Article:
More than two thirds of UK businesses have a positive outlook on international trade for the next two years despite an exceptionally challenging year, according to new research from HSBC UK.
The latest HSBC Navigator report, which surveyed more than 10,000 businesses in 39 markets with 1,000 of those in the UK, found that 68% of British businesses remain positive about international trade compared to 63% in France and Germany.
However, trade optimism from UK firms is down 18 percentage points from last year, representing the largest fall in Europe, alongside firms in France. Despite this, more than three out of five (61%) UK businesses say they have no plans to stop or reduce trading with existing trade partners in the next two years.
But, more than half (51%) of UK firms expect international trade to become more difficult in the next year while only 16% feel it will become easier as businesses face into economic headwinds presented by the pandemic and the end of the Brexit transition period.
Ian Tandy MBE, Head of Trade for HSBC UK, said: “It’s encouraging to see that, despite the extremely difficult external environment that we are living through, UK companies have not lost faith in the power of international trade to grow their business.
“There is understandably concern for the months ahead as we continue to tackle the pandemic and, with just one month to go until the end of the transition period, we’d encourage businesses to take time to understand how their operations could be impacted in January and put contingency plans in place.
“I am confident the innovation and entrepreneurial spirit of our businesses will carry firms forward with momentum into the next year as they continue to search for growth in markets around the world.”
The research also identified that a large majority (90%) of business leaders have concerns about their supply chains as they deal with the impact of COVID-19 and economic uncertainty. These are particularly focused on increasing costs, stability and suppliers being far from either target customers or their own business.
To alleviate these concerns almost a third (31%) of UK businesses are selecting suppliers based on how effectively the country in which they are based has managed COVID-19. While more than a quarter (28%) have increased use of digital or technology (28%) and the same number are selecting suppliers based on operational resilience and their ability to deliver quickly.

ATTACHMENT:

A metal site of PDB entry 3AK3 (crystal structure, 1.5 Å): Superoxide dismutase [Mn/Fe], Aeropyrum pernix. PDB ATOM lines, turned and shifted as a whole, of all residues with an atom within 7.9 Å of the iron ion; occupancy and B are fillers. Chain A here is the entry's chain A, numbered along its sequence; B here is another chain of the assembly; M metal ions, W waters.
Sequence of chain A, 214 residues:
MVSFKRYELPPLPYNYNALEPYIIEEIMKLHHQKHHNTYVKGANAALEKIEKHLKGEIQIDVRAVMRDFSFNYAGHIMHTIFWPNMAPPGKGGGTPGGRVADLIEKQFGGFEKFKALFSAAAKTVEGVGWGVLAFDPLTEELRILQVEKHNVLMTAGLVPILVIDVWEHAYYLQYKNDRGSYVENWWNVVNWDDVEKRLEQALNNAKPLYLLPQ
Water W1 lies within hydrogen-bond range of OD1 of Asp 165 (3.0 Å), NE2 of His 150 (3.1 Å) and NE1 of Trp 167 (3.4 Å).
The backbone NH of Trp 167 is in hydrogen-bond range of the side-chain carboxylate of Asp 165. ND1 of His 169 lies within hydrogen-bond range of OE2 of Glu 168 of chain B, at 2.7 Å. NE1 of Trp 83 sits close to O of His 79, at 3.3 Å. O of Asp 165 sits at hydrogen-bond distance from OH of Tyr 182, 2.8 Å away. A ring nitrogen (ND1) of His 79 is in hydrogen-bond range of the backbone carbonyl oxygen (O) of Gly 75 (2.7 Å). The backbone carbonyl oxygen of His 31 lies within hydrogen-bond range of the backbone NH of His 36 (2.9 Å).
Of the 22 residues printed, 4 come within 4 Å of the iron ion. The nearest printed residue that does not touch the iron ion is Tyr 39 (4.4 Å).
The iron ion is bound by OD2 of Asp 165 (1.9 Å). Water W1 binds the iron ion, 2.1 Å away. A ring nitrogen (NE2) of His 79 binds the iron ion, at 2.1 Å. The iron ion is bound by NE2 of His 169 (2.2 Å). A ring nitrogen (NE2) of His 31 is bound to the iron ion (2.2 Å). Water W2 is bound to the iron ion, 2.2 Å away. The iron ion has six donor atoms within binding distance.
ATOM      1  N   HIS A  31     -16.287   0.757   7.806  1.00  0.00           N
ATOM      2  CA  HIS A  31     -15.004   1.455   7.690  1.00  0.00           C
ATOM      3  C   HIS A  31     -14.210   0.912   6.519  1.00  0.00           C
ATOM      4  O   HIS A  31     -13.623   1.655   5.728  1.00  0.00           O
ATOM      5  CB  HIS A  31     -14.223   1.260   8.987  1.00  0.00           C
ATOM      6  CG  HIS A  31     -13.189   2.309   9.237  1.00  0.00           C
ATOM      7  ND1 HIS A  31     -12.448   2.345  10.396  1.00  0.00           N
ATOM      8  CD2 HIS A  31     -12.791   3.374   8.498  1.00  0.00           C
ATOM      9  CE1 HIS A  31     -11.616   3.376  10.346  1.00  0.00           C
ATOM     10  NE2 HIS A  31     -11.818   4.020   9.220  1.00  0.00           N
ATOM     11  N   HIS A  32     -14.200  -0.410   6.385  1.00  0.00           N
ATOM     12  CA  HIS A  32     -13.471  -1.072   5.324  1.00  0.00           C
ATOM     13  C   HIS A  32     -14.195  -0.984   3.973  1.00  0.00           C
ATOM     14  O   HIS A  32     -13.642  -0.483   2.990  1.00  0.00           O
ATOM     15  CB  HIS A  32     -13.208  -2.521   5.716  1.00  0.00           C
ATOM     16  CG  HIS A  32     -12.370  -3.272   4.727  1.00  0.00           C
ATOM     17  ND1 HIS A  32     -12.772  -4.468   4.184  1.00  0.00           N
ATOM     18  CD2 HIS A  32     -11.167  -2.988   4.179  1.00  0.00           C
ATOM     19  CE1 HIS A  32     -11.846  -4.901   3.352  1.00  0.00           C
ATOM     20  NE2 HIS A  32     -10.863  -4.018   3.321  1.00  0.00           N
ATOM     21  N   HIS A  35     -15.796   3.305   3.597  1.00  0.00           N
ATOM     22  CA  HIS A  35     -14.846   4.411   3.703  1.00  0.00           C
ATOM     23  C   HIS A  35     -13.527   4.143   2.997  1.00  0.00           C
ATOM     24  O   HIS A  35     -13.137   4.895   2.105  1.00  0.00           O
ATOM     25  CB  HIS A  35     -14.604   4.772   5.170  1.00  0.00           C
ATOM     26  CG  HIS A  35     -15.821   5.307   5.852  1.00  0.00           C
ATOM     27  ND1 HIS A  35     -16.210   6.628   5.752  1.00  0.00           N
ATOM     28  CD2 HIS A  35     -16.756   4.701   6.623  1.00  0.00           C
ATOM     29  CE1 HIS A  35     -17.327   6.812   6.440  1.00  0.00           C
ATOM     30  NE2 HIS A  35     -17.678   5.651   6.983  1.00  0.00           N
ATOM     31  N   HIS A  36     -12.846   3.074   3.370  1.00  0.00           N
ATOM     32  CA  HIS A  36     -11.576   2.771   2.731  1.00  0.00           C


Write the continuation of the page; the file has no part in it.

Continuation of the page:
Ian Tandy, added: “Supply chains have been tested like never before and many business leaders are now understanding the importance of having transparency through each layer of their suppliers.
“As firms look to 2021, increased resilience and increased usage of technology within supply chains will be of the utmost importance.
“We’ve seen businesses keen to diversify their suppliers to provide greater geographical contingencies and also incorporate innovative technology into their day-to-day business to streamline operations and help protect them from unpredictable economic uncertainty.
“These changes will be essential for businesses to thrive and grow in the months and years ahead.”
HSBC UK customer Framptons is an award winning family owned manufacturing business based in Shepton Mallet in Somerset which specialises in contract packing and egg products.
Founded in 1898 the business has more than a century in the food industry and decades of experience manufacturing egg products and beverages including plant based milks, flavoured milks, juices and water.
The business knows how beneficial international trade can be and exports products around the world, from the USA and Canada to Asia.
Jon Edwards, Finance Director of Framptons, said: “International trade is key for us to ensure we have a wide choice of raw materials to develop the best products we can for our customers.
“I agree that, despite the challenges, there is positive sentiment around global trade and we’ve certainly been experiencing growth in our export business.
“There is a huge opportunity for our industry to take our goods to the world under the ‘Made in Britain’ stamp which is recognized globally as a mark of quality and heritage.”
In order to build resilience in their supply chain through 2020, Framptons has built up stock to keep the business operating.
Jon Edwards continues: “We’ve managed our stock levels based on the perceived reliability of supply chains while carefully managing our working capital.
“The pandemic has introduced a large amount of uncertainty into the reliability of suppliers so to combat that we’ve been increasing stock levels to ensure our own internal supply chain can cope with extended lead times.”